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LOS ANGELES, July 27 – A virtual unknown to those other than hardcore fight fans at the time, current boxing superstar Manny Pacquiao introduced himself to the world in spectacular fashion on November 15, 2003 when he defeated Mexican legend Marco Antonio Barrera at the Alamodome in San Antonio, Texas. On Saturday, July 28 at 10:00 p.m. ET/7:00 p.m. PT, FOX Deportes will bring this exciting moment in boxing history to viewers in a special classics edition of its Saturday night fight series beginning.

Also airing on FOX Deportes on Saturday night will be the entire televised Pacquiao-Barrera I undercard, which includes appearances by former World Champion Jesse James Leija, Miguel Angel Huerta and Julio Zarate.

Sporting a record of 37-2-1 at the time, by the time he faced Barrera, the Philippines’ Manny Pacquiao had held flyweight and junior featherweight world titles, but despite his speed and power, many believed that the jump to featherweight would be too much. The veteran Barrera had won eight in a row coming into the Pacquiao fight, with wins over boxing legends Erik “El Terrible” Morales, Naseem “Prince” Hamed, Johnny “Mi Vida Loca” Tapia and Kevin “Flushing Flash” Kelley landing him at the top of the pound-for-pound list. On November 15, it was Pacquiao’s night, as he stopped Barrera in the 11th round, stunning the boxing world and beginning one of the sport’s greatest success stories.

In undercard action that night at the Alamodome, Texas fan favorite and former World Champion Jesse James Leija kept his exciting career going with a second round stoppage of Fernando Mena. Plus, Miguel Angel “Anestesista” Huerta decisioned Roque Cassiani in lightweight action and junior bantamweights Julio “La Sombra” Zarate and Oscar “Pajarito” Andrade slugged it out for ten rounds before Zarate emerged victorious via majority decision.

Don’t miss the exciting classic action, Saturday night, July 28 on FOX Deportes at 10:00 p.m. ET/7:00 p.m. PT.

msg presents Seven weeks of SUNDAY NIGHT “mega fights!” featuring pacquiao and mayweatehr

July 26, 2012 by · Leave a Comment
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MSG’s Sunday Night Fights Presented by Lion’s Gate Films

Every Sunday Night from July 29 – September 9 Starting at 8:00 p.m.

New York, NY (July 26, 2012) – As boxing fans clamor for Manny Pacquiao and Floyd Mayweather, Jr. to step into the same ring, MSG will present Fight Sports: MEGA Fights!, showcasing some of the best bouts from Pacquiao’s and Mayweather’s careers. The fights will run on Sunday nights for the next seven weeks starting Sunday, July 29 at 8:00 p.m. with Pacquiao’s 2007 WBC International Super Featherweight bout versus Marco Antonio Barrera.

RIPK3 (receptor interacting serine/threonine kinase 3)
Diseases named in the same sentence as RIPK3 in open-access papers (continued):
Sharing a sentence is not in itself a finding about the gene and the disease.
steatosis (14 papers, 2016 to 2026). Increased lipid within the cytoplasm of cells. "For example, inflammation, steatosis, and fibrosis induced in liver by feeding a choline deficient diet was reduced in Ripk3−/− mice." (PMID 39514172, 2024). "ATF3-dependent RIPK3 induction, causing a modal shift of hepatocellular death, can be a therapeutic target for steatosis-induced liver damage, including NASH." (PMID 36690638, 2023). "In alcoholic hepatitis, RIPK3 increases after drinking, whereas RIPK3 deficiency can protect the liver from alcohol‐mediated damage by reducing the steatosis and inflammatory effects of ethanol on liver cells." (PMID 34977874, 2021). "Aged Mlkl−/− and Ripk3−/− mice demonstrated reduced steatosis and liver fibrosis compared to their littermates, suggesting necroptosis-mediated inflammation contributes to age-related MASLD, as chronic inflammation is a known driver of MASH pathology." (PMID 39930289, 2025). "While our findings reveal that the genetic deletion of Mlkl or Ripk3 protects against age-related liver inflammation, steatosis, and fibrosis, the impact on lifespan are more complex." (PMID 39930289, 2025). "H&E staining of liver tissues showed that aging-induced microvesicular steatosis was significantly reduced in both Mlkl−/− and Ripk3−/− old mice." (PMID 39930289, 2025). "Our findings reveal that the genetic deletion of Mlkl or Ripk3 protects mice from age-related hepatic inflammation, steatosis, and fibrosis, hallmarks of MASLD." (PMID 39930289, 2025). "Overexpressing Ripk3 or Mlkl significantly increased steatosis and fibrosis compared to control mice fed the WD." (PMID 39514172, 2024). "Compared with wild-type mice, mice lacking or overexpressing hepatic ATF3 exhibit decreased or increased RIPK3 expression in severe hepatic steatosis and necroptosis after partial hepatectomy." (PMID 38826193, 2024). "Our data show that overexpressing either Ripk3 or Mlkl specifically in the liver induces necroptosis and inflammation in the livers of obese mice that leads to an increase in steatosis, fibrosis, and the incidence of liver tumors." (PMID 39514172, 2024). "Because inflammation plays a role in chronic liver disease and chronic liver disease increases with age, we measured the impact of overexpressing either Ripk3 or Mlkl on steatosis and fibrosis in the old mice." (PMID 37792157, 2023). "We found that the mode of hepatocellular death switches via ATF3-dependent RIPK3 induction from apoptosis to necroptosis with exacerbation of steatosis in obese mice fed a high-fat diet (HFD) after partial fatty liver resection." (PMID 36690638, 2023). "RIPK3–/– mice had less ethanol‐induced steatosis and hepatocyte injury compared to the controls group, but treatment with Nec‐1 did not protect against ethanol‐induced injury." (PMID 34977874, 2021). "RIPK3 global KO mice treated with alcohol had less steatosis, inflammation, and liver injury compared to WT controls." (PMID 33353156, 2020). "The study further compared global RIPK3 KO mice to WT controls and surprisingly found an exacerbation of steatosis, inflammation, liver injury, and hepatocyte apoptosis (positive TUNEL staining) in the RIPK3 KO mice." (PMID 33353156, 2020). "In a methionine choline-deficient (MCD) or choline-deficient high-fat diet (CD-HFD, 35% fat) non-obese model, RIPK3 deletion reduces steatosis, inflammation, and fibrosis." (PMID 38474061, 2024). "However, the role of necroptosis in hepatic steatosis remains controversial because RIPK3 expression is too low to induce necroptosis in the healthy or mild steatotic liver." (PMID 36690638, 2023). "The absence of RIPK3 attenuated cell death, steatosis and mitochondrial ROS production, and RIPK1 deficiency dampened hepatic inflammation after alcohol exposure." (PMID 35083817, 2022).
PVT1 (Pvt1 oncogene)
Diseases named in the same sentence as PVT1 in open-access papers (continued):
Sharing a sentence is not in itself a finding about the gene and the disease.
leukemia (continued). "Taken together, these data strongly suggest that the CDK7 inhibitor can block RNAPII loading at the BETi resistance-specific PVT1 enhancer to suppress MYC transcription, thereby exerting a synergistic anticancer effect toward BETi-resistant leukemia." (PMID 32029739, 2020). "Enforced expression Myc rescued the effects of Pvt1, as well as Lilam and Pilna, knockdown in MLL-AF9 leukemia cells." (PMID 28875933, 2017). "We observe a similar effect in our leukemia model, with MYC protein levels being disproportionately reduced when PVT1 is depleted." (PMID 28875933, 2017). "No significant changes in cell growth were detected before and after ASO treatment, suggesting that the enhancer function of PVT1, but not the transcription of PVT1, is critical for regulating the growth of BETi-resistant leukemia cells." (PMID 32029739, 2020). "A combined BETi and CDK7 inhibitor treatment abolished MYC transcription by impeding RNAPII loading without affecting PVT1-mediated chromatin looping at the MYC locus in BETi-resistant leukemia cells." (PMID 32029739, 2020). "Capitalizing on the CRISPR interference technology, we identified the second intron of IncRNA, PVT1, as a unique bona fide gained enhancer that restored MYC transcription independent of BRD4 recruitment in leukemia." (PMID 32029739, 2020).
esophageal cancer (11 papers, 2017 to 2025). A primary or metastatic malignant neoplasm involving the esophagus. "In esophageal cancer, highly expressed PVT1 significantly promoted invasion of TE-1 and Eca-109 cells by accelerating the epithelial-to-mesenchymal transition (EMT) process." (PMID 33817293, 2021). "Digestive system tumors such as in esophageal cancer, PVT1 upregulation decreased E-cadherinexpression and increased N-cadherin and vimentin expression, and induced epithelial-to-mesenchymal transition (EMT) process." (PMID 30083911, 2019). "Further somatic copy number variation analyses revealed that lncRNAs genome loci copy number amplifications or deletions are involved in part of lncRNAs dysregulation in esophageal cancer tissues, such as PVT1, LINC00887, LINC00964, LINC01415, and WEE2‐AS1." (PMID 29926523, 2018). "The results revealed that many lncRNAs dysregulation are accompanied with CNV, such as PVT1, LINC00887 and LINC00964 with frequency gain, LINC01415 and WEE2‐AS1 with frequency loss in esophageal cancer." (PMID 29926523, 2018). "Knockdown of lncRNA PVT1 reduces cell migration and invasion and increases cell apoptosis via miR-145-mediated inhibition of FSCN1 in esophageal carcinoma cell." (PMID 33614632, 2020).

MSG’s Sunday Night Fights presented by Lion’s Gate Films will feature either a Pacquaio or Mayweather fight every Sunday night through September 9. In addition to the Pacquiao-Barrera fight, the Fight Sports: MEGA Fights! lineup includes: Pacquiao vs. Oscar De La Hoya (2008), Mayweather vs. “Sugar” Shane Mosley (2010), Mayweather vs. Ricky Hatton (2007), Pacquiao vs. Juan Manuel Marquez (2008), Pacquiao vs. Hatton (2009) and Mayweather vs. Juan Manuel Marquez (2009).

Below is a full schedule of MSG’s upcoming Fight Sports: MEGA Fights! bouts as well as additional classic boxing programming on Sunday Night Fights.

MSG’s SUNDAY NIGHT FIGHTS

SUNDAY, JULY 29

8:00 p.m. Fight Sports: MEGA Fights! WBC International Super Featherweight Marco Antonio Barrera vs. Manny Pacquiao, October 6, 2007 – Entering the ring as the “2006 Fighter of the Year,” boxing superstar Manny Pacquiao faced three-division world champion Marco Antonio Barrera in a Vegas rumble.

9:00 p.m. MSG Fight Night in 60: John Duddy vs. Shelby Pudwill (2006)

10:00 p.m. MSG’s Fight Night Classics: Heavyweights at MSG Through the Years

SUNDAY, AUGUST 5

8:00pm Fight Sports: MEGA Fights! Floyd Mayweather Jr. vs. Ricky Hatton, December 8, 2007 – Floyd Mayweather, Jr. (38-0) puts his WBC Welterweight Championship on the line against Britain’s Ricky “The Hitman” Hatton (43-0) and hands him his first career loss with a tenth round TKO.

9:00 p.m. MSG Fight Night in 60: John Duddy vs. Yory Boy Campus (2006)

10:00 p.m. MSG’s Fight Night Classics: George Foreman Grilling at MSG

SUNDAY, AUGUST 12

8:00 p.m. Fight Sports: MEGA Fights! Manny Pacquiao vs. Juan Manuel Marquez, March 15, 2008 – In the second fight of their exciting trilogy, Pacquiao and Marquez returned to the ring to settle the controversial draw of their first bout. With the decision coming down to the judges’ scorecards, Pacquiao notched a split decision.

9:00 p.m. MSG Fight Night in 60: John Duddy vs. Anthony Bonsante (2007)

10:00 p.m. MSG’s Fight Night Classics: Rocky at the Garden

SUNDAY, AUGUST 19

8:00 p.m. Fight Sports: MEGA Fights! Welterweight Super Fight Manny Pacquiao vs. Oscar De La Hoya, December 6, 2008 – The reigning World Boxing Council’s lightweight king at the time of the fight, Pacquiao defeated Oscar De La Hoya in his first welterweight bout.

9:00 p.m. MSG Fight Night in 60: John Duddy vs. Dupre Strickland (2007)

10:00 p.m. MSG’s Fight Night Classics: Roberto Duran – Hands of Stone

SUNDAY, AUGUST 26

8:00 p.m. Fight Sports: MEGA Fights! Manny Pacquiao vs. Ricky Hatton. May 2, 2009 – In what was promoted as “The Battle of East and West,” Pacquiao dropped Hatton twice in the first round, and quickly finished the IBO and Ring Magazine junior welterweight champ off in the last moment of the second round.